ultimately zero accidents. Such a future can only be achieved with the help of innovative active and
passive safety, driver assistance, and automated driving technologies. As Continental brings these
technologies to market, we exhaustively test products, and subsystems, as part of a larger system of
advanced driving assistance technologies that will be integrated with a variety of components by original
equipment manufacturers.

Our Vision Zero philosophy is embedded in each technology we develop as we continue to enable
automated driving. At Continental, we describe our systems approach through three primary actions—
sense, plan, and act. Whether the technology simply assists the driver like many systems on the road
today, or ultimately takes over the driving task completely, it first must SENSE the surrounding
environment and gather the necessary data that can be interpreted. Sophisticated sensor systems can help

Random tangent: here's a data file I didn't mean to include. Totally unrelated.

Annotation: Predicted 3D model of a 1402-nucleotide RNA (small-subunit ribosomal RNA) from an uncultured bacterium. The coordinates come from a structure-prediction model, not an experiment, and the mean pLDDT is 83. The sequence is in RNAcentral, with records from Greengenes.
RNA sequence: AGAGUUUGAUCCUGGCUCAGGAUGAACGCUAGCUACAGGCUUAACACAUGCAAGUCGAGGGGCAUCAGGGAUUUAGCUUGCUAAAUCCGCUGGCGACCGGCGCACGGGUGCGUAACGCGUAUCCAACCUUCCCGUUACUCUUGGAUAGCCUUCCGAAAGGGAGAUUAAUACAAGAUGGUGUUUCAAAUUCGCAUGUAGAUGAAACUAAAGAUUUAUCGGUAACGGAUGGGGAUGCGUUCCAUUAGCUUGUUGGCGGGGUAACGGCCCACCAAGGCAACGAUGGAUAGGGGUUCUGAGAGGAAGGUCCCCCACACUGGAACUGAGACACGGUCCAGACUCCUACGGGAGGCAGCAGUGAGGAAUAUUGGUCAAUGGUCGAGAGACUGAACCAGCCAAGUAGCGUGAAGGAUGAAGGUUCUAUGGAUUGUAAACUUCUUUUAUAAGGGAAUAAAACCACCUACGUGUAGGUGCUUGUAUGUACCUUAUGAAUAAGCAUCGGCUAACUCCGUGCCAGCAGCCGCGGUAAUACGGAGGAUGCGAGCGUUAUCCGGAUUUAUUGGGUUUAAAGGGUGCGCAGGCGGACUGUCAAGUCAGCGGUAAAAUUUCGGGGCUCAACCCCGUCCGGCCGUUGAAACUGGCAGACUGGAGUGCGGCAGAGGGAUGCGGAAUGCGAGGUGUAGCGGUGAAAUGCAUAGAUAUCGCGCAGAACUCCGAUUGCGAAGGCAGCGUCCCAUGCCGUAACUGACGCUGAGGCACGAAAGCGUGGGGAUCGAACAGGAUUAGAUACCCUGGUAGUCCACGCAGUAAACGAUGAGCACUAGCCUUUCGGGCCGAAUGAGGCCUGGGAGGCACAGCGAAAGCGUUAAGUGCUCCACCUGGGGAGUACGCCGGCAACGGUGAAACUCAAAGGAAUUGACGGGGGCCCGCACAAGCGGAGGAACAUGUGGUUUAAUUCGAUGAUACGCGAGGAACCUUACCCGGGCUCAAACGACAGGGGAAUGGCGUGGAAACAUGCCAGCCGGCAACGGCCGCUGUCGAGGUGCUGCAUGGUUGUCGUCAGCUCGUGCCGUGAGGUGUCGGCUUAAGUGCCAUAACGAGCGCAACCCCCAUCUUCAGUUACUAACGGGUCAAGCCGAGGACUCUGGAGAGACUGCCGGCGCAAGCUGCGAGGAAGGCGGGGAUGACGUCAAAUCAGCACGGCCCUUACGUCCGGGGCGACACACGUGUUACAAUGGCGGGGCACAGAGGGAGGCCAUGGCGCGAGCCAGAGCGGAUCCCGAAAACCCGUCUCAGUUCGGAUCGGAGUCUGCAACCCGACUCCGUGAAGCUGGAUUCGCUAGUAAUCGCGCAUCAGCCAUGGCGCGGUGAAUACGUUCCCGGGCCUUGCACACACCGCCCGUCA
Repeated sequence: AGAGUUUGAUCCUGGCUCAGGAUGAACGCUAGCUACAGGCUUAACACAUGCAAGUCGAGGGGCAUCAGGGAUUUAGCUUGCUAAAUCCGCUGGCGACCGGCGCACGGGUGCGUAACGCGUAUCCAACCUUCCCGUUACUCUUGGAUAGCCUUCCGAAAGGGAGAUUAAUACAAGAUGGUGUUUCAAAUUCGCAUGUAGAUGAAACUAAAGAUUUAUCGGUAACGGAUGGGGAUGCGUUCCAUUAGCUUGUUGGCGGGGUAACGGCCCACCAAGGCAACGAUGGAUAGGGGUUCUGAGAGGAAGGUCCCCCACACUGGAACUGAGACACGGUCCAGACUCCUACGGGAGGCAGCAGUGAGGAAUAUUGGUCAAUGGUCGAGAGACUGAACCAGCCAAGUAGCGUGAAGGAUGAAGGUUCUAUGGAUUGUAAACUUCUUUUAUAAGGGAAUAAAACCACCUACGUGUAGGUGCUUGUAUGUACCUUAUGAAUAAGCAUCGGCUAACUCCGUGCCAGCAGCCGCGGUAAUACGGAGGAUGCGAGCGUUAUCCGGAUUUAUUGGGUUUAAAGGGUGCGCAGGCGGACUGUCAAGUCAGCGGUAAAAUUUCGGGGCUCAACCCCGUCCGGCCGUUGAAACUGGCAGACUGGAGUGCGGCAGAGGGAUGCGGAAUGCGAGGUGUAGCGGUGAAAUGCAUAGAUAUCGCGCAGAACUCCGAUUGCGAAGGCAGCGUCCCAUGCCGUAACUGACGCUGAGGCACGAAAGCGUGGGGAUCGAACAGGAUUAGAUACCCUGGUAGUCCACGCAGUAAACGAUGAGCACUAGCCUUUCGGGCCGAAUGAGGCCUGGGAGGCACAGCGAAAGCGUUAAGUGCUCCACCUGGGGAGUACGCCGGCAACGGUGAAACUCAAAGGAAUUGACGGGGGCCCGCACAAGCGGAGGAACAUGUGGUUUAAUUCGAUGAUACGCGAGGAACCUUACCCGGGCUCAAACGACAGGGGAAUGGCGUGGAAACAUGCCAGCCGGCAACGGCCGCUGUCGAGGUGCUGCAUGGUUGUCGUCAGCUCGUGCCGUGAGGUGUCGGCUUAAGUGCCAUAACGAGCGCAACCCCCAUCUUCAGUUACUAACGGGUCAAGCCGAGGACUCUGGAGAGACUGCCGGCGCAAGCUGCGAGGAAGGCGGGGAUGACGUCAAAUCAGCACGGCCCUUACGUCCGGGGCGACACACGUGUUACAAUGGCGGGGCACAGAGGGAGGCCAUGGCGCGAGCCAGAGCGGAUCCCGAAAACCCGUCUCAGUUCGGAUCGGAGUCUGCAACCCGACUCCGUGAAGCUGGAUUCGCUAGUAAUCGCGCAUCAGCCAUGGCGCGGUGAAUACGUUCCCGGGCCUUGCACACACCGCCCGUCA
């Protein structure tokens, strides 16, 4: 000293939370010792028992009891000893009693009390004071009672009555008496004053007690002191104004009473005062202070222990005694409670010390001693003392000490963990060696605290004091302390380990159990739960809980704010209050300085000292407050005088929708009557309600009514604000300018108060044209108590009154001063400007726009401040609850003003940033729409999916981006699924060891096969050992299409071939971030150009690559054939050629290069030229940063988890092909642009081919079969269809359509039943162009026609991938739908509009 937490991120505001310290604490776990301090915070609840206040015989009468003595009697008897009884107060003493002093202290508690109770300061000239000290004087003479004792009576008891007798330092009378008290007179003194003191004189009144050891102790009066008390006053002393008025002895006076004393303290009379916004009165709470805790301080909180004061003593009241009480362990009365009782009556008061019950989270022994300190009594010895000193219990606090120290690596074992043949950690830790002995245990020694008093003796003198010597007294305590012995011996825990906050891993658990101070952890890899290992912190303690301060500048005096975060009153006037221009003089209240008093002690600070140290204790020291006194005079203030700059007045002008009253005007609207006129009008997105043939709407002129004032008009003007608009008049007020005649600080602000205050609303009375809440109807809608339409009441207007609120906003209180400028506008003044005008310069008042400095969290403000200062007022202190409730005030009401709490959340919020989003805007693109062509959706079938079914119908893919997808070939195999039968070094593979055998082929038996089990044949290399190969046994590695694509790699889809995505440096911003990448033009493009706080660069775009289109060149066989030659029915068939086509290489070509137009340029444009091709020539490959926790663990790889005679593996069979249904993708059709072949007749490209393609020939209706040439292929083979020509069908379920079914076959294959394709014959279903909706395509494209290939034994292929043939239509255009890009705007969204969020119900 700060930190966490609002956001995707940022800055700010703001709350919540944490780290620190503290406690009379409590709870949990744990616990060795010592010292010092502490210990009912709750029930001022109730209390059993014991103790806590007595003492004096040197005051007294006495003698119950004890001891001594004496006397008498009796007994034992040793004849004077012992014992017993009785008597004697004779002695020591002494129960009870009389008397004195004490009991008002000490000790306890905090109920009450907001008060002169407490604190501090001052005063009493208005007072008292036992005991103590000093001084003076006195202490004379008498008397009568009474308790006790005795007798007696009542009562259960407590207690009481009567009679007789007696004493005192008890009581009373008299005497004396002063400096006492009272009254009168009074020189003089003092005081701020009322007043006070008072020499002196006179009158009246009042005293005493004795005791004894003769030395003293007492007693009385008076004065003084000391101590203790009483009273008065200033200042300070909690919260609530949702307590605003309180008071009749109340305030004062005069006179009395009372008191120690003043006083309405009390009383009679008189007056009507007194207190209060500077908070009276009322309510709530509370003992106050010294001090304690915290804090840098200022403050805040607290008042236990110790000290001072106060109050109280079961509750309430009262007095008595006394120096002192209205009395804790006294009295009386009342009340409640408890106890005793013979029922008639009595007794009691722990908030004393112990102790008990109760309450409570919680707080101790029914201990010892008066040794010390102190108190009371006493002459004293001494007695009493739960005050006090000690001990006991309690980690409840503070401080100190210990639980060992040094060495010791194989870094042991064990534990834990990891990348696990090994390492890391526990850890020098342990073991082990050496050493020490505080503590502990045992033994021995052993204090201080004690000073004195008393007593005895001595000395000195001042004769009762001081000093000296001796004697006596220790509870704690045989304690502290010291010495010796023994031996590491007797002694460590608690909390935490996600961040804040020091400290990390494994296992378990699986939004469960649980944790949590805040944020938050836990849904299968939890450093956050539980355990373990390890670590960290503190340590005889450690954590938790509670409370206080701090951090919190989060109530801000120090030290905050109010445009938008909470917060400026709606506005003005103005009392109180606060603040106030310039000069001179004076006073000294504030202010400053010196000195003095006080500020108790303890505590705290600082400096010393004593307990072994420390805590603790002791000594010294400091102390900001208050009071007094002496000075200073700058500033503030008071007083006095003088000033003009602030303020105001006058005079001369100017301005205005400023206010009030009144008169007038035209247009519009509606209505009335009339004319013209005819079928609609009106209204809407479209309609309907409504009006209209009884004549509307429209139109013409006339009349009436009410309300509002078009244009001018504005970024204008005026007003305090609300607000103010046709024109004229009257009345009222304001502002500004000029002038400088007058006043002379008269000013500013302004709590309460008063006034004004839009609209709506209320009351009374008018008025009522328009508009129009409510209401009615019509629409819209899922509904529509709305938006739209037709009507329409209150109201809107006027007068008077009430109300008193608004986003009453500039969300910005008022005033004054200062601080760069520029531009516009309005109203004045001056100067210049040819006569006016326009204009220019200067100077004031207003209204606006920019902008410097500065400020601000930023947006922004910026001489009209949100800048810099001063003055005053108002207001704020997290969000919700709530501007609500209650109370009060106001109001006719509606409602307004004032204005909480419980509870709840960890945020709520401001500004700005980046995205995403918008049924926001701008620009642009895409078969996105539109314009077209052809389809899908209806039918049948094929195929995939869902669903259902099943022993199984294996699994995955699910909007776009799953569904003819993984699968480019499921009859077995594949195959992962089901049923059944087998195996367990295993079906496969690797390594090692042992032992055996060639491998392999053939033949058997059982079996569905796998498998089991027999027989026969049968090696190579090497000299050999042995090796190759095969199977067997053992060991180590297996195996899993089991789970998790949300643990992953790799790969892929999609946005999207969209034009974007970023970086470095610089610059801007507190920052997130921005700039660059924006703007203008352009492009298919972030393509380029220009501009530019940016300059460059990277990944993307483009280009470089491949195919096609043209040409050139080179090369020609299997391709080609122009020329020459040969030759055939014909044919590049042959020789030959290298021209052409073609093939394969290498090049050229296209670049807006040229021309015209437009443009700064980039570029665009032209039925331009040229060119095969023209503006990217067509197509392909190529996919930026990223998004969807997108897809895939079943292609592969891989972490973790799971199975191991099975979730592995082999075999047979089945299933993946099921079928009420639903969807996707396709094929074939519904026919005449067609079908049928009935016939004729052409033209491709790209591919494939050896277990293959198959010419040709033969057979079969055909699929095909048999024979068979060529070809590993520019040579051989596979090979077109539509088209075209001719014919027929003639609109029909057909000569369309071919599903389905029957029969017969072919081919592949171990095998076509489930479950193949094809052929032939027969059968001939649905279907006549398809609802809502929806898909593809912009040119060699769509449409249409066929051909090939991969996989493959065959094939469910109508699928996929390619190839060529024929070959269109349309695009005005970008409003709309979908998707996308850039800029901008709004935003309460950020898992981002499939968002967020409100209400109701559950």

eliminate human error and distractions by providing 360-degree awareness of the road at all times. The
data gathered from the sensors is then analyzed to identify obstacles or hazards. Our systems then
dynamically develop a PLAN to determine how to assist the driver. Once that plan is in place, the
systems will ACT to execute the plan to safely and comfortably pilot the vehicle and in certain cases
avoid a hazard or crash situation. Our Sense, Plan, Act approach is the foundation behind Continental’s
active safety and Advanced Driver Assistance System technology, and is a key component to advancing
automated driving systems. We believe that when fully automated driving is possible, traffic fatalities
can be reduced by 90 percent because that is the percentage of accidents that are caused by human error.